Maryland Ban on Foam Food Containers Takes Effect, Squeezing Restaurants

A new Maryland law took effect Thursday banning the use of foam containers commonly used by restaurants for takeout purposes, even as the industry struggles during the coronavirus pandemic.

The ban on polystyrene — the official name for the type of material commonly used for food service — was originally supposed to take effect on July 1 after it was passed by the Maryland General Assembly in 2019. The Maryland Department of the Environment, however, delayed implementation of the law in part until Oct. 1 due to the economic effects of the COVID-19 pandemic, according to WTOP. The ban on the sale of foam containers still took effect on July 1, but restaurants were allowed to use their backlog of the product until October.

The bill became a law without the signature of Republican Gov. Larry Hogan, according to The Associated Press. Hogan’s office did not respond to multiple requests for comment.

[READ: States’ Climate Change Efforts Stall During Pandemic]

Maryland is not the first state to pass such a ban. Other states began outlawing the sale and use of plastic bags and foam containers in recent years, but some also delayed implementation because of the ongoing crisis. Maine enacted a law banning the sale and distribution of “disposable food service containers composed in whole or in part of polystyrene foam” starting in January. But Gov. Janet Mills, a Democrat, worked with the state legislature to enact an emergency measure delaying Maine’s ban of single-use plastic bags until Jan. 15, 2021.

Vermont pushed forward with its own ban of plastic bags, straws, coffee stirrers and polystyrene containers, which took effect on July 1. Julie Moore, secretary of the state’s Agency of Natural Resources, told the Burlington Free Press that there was no need to postpone the prohibition of plastic bags because reusable bags could be used safely even amid the pandemic.

Some Maryland restaurateurs and industry advocates are concerned about how the state’s new foam container ban will impact the already-squeezed industry.

“In my opinion, you could give us a break here,” says Gary Teegardin, owner of Duesenberg’s American Café and Grill in Catonsville, Maryland. “Restaurants are going out of business left and right. I mean, literally left and right.”

Teegardin says that the ban just puts “another burden” on small businesses like his, noting that he recently spent around $800 or $900 on paper goods to replace his restaurant’s foam containers, which he says normally would cost around $200. He also says that even as Maryland has begun relaxing social distancing restrictions on restaurants, “people are still doing more carryout than they’re sitting in.”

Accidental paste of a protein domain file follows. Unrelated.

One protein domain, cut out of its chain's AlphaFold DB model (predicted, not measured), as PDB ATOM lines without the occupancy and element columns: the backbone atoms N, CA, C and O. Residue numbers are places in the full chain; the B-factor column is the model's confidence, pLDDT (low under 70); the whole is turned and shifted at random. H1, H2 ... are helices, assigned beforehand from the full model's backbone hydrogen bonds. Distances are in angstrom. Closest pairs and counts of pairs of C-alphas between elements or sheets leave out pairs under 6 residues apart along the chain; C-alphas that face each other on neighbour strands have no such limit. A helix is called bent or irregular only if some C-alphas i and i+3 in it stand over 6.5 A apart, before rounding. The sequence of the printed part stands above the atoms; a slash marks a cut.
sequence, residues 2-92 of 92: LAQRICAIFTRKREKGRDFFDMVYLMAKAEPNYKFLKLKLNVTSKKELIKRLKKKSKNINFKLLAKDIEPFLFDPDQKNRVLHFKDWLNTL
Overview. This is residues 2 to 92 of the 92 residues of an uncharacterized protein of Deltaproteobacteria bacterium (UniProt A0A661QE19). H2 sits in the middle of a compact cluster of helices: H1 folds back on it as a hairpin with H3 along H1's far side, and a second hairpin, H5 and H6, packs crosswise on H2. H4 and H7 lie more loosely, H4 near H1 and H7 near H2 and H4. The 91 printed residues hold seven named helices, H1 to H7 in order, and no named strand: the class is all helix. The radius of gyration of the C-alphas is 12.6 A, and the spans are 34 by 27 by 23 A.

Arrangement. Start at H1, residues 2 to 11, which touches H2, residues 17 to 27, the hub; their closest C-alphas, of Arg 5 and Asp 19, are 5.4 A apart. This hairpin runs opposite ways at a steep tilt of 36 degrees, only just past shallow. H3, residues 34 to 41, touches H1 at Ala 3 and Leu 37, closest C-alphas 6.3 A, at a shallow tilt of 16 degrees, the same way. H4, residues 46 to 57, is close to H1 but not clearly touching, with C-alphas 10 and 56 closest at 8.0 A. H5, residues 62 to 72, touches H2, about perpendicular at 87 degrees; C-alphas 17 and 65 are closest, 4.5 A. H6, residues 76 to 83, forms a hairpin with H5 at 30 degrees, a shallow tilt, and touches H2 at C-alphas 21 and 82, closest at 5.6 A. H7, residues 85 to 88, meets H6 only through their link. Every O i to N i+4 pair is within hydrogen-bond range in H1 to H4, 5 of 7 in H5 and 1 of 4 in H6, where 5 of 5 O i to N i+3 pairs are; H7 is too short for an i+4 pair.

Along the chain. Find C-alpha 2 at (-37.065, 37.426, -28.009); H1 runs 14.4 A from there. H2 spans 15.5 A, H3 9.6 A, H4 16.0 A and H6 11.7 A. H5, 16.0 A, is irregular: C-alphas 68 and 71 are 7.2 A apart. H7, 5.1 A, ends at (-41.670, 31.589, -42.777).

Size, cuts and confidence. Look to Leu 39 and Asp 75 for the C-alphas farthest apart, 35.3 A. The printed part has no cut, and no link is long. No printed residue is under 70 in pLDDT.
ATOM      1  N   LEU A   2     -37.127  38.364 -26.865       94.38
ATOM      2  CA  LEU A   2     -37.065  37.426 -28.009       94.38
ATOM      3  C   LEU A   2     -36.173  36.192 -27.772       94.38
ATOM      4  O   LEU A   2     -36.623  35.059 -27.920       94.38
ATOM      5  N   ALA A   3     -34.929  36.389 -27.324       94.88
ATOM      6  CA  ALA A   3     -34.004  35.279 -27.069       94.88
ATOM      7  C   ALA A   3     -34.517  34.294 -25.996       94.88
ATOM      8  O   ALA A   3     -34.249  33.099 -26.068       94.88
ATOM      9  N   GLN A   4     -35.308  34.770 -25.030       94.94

“Restaurants that use polystyrene foam do so because it is a durable and cost-effective product for maintaining food temperature and quality,” Melvin Thompson, senior vice president of government affairs and public policy at the Restaurant Association of Maryland, said in an email. “Alternatives are twice to triple the cost and do not generally provide the same performance. The foam ban will increase the cost of foodservice disposables during a time when many restaurants are struggling to survive.”

But Maryland Delegate Brooke Lierman, a Democrat who sponsored the House bill in 2019, told The Baltimore Sun that the public is demanding environmentally friendly laws like this one.

“There’s really a steadily growing awareness of the real and present harm single-use plastics cause,” Lierman told The Sun. “Businesses and Marylanders are even more alarmed by this, and really looking to government to come up with solutions for this waste.”

[MORE: California, Michigan Take Action Against Climate Change]

Teegardin says he understands the impact of these products, calling himself a “firm believer in environmental issues.” But he notes that his business is down about 60% because of the pandemic, and says he wishes the government would have delayed the ban for another six months or a year.

“Instead, they put the burden right back on the little small business guys, as always, who pay the fair share of everything,” Teegardin says. “And it is totally unfair to the restaurant business. And it only affects — think about it — only affects the restaurant business.”

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